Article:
Multitasking

Multitasking of applications is available.[76]

Voice based features

Google search through voice has been available since initial release.[77] Voice actions for calling, texting, navigation, etc. are supported on Android 2.2 onwards.[78]

Tethering

Android supports tethering, which allows a phone to be used as a wireless/wired Wi-Fi hotspot. Before Android 2.2 this was supported by third-party applications or manufacturer customizations.[79]

Screen capture

Android natively supports the ability to capture a screenshot by method of pressing both the power and volume-down buttons at the same time on an Android device. This native support was first included within the Android 4.0 (Ice Cream Sandwich) update, which is first seen on the Galaxy Nexus smartphone.[80] Previously, Android did not feature native support for screen capturing which would have likely been due to security concerns. Furthermore, prior manufacturer and third-party customizations as well as using a PC connection (DDMS developer's tool) were the only known methods of capturing a screenshot on Android.

Edited by David_LivinginTalisay
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David_LivinginTalisay

See http://developer.and...highlights.html for more info on what Android 4.0 (Ice Cream Sandwich), brings the users

 

 

 

Android 4.0 for Users

 

home.png

Simple, beautiful, beyond smart

 

Android 4.0 builds on the things people love most about Android — easy multitasking, rich notifications, customizable home screens, resizable widgets, and deep interactivity — and adds powerful new ways of communicating and sharing.

Refined, evolved UI

Focused on bringing the power of Android to the surface, Android 4.0 makes common actions more visible and lets users navigate with simple, intuitive gestures. Refined animations and feedback throughout the system make interactions engaging and interesting. An entirely new typeface optimized for high-resolution screens improves readability and brings a polished, modern feel to the user interface.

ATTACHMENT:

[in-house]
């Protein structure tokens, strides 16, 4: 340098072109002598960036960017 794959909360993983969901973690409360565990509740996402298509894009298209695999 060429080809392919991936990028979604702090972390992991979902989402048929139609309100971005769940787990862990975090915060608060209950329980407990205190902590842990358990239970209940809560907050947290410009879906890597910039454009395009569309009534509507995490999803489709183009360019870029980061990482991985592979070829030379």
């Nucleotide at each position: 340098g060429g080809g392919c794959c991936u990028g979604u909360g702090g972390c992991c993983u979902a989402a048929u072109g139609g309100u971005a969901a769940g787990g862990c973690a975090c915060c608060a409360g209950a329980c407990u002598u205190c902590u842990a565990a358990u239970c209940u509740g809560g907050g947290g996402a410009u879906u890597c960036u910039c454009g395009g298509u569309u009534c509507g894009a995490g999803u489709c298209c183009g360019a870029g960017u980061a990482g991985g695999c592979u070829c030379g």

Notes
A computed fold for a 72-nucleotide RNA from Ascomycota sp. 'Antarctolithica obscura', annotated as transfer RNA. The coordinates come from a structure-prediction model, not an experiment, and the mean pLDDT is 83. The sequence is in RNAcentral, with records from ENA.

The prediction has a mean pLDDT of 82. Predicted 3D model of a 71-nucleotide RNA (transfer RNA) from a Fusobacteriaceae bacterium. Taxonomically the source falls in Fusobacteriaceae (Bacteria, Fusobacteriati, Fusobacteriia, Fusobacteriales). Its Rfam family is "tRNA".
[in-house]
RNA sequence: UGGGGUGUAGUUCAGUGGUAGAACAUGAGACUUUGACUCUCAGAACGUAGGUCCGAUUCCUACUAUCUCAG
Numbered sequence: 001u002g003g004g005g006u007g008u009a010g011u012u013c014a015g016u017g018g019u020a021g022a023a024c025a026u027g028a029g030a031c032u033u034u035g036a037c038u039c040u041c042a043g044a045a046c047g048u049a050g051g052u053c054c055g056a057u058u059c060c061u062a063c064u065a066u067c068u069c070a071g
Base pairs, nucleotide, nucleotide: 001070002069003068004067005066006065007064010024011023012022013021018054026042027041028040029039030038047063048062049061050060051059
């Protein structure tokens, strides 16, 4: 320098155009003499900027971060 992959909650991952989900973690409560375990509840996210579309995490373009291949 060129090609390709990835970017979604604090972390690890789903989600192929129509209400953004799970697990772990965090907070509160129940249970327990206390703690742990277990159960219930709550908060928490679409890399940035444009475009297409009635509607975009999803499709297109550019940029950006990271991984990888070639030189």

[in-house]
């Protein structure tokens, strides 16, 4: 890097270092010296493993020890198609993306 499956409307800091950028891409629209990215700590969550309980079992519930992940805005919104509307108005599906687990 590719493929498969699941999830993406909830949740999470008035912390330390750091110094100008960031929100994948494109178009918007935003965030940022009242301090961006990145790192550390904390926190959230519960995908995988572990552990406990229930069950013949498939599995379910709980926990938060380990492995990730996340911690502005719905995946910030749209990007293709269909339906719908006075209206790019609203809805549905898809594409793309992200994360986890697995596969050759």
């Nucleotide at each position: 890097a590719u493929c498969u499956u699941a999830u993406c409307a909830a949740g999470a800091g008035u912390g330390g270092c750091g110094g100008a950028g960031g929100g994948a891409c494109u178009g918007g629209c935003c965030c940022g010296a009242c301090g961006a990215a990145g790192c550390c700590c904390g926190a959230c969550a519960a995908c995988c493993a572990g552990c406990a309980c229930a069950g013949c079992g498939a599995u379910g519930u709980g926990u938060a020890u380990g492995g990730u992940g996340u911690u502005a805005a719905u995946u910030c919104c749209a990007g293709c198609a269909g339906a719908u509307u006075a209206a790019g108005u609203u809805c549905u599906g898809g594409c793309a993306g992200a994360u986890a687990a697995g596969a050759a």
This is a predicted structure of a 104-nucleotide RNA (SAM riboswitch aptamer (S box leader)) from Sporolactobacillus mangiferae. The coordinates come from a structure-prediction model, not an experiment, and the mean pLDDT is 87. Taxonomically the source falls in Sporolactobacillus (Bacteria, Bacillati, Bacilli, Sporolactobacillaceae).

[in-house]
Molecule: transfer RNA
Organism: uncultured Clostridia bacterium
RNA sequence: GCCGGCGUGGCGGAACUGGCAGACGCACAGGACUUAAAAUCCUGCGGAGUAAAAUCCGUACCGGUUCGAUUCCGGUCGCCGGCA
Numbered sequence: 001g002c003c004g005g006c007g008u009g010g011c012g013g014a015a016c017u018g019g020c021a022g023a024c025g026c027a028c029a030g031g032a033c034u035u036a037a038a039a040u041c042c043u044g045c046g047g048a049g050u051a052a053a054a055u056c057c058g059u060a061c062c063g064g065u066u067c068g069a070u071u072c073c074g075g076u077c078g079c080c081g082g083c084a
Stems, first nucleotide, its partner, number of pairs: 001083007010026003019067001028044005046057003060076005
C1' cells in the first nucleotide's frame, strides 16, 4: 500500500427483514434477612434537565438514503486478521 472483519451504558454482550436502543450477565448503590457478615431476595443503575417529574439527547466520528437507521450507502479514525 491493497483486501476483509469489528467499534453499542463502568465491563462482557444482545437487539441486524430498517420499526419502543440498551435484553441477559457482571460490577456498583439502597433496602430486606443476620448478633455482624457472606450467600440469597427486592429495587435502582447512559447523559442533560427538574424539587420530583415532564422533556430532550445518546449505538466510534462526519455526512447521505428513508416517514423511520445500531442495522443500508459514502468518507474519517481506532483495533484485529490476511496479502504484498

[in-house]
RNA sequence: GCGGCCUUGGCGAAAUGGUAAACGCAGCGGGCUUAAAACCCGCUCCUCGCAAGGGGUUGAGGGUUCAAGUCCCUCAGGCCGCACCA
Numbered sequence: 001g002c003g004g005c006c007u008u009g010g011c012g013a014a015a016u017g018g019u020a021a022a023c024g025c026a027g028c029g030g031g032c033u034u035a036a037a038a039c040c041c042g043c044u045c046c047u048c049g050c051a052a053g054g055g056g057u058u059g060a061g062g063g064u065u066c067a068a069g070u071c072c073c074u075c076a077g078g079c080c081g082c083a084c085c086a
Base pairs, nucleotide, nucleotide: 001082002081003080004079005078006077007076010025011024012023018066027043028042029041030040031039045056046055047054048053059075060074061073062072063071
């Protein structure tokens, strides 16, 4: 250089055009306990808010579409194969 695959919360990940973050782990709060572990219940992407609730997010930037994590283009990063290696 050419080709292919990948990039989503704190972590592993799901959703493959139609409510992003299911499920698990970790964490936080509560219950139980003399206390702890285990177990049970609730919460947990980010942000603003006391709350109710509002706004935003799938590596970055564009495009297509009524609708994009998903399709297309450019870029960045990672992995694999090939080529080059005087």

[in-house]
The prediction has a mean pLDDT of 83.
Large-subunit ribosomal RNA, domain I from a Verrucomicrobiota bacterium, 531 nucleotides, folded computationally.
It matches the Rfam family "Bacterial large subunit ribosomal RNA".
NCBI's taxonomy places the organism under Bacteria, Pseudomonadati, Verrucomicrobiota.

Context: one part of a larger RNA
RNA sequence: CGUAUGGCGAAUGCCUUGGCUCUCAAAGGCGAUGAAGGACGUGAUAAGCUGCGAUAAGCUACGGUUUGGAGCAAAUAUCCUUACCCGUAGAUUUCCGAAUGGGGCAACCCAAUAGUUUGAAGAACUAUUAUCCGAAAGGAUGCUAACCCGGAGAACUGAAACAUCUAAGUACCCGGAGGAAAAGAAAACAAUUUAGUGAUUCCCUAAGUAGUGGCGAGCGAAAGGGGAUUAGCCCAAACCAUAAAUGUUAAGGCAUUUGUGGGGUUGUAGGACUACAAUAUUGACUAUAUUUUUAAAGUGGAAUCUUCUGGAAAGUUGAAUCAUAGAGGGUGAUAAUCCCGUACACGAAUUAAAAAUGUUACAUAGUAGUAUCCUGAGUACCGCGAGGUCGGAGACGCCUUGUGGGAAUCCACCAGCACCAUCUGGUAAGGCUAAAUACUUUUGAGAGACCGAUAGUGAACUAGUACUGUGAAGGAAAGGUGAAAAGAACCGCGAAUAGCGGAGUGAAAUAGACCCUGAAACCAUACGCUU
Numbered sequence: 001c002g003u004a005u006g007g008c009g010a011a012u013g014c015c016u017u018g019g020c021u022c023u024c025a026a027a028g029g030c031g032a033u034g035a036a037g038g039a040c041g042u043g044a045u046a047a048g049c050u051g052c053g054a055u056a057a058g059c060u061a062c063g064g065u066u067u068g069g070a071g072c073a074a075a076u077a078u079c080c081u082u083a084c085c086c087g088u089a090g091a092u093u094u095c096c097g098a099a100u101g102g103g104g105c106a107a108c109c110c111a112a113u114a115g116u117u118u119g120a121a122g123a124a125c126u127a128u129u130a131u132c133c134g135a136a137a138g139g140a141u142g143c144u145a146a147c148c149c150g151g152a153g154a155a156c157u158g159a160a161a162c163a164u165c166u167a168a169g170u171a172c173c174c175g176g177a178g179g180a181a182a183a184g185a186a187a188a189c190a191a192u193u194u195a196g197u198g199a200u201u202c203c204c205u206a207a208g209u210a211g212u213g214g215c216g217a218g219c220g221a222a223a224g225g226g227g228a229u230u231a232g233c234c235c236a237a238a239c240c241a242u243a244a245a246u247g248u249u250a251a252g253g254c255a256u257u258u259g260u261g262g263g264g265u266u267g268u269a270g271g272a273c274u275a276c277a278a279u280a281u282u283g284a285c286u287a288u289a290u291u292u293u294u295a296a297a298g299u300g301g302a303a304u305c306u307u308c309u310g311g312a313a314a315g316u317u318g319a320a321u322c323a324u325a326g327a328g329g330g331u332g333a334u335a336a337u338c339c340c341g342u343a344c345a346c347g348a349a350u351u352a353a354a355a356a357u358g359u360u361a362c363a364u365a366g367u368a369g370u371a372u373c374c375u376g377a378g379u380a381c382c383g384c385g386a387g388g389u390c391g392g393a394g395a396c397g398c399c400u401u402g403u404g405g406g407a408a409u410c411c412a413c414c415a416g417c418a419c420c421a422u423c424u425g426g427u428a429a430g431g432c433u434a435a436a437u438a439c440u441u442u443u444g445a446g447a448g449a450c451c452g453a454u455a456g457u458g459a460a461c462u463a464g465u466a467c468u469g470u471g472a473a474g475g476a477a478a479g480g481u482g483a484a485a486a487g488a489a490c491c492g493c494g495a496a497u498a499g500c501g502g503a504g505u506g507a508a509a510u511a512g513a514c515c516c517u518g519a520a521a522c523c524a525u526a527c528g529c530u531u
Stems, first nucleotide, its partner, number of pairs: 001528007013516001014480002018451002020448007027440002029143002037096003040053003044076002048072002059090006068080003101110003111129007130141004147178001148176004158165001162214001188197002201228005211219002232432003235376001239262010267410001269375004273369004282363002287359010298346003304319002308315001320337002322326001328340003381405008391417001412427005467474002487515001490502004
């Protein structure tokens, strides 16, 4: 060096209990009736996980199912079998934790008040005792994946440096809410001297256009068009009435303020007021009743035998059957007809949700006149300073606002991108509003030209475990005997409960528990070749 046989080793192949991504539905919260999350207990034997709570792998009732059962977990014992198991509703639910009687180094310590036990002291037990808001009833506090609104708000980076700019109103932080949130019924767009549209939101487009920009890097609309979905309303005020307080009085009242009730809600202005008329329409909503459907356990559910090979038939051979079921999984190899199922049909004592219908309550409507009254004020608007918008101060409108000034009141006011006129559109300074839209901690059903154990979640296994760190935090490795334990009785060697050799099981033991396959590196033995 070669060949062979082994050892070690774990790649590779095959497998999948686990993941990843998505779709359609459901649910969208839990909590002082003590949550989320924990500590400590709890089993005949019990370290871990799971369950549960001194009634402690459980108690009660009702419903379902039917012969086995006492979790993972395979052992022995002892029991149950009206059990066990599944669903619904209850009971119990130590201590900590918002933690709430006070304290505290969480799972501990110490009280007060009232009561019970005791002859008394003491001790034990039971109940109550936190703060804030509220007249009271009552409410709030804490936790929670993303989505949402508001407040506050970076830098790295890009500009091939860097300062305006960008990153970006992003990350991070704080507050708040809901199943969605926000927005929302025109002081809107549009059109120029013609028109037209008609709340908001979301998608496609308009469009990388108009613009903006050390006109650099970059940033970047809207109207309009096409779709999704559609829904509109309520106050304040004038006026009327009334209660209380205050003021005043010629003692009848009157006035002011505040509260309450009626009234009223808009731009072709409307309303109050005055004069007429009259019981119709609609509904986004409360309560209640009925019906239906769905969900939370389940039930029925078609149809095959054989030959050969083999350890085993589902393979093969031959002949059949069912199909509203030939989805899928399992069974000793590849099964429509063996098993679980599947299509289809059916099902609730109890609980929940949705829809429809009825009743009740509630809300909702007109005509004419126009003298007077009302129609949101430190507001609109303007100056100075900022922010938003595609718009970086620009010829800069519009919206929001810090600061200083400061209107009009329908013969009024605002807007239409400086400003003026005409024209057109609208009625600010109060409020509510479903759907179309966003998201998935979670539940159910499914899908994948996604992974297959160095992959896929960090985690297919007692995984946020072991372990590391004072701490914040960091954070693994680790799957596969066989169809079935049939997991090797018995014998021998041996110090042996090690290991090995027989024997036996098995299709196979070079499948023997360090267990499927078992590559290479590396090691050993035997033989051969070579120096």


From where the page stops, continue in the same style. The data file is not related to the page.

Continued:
Virtual buttons in the System Bar let users navigate instantly to Back, Home, and Recent Apps. The System Bar and virtual buttons are present across all apps, but can be dimmed by applications for full-screen viewing. Users can access each application's contextual options in the Action Bar, displayed at the top (and sometimes also at the bottom) of the screen.

Multitasking is a key strength of Android and it's made even easier and more visual on Android 4.0. The Recent Apps button lets users jump instantly from one task to another using the list in the System Bar. The list pops up to show thumbnail images of apps used recently — tapping a thumbnail switches to the app.

 

tasks.png

The Recent Apps list makes multitasking simple.

 

Jump to the camera or see notifications without unlocking

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For incoming calls, you can respond instantly by text.

 

Rich and interactive notifications let users keep in constant touch with incoming messages, play music tracks, see real-time updates from apps, and much more. On smaller-screen devices, notifications appear at the top of the screen, while on larger-screen devices they appear in the System Bar.

 

allapps.png

The All Apps launcher (left) and resizable widgets (right) give you apps and rich content from the home screen.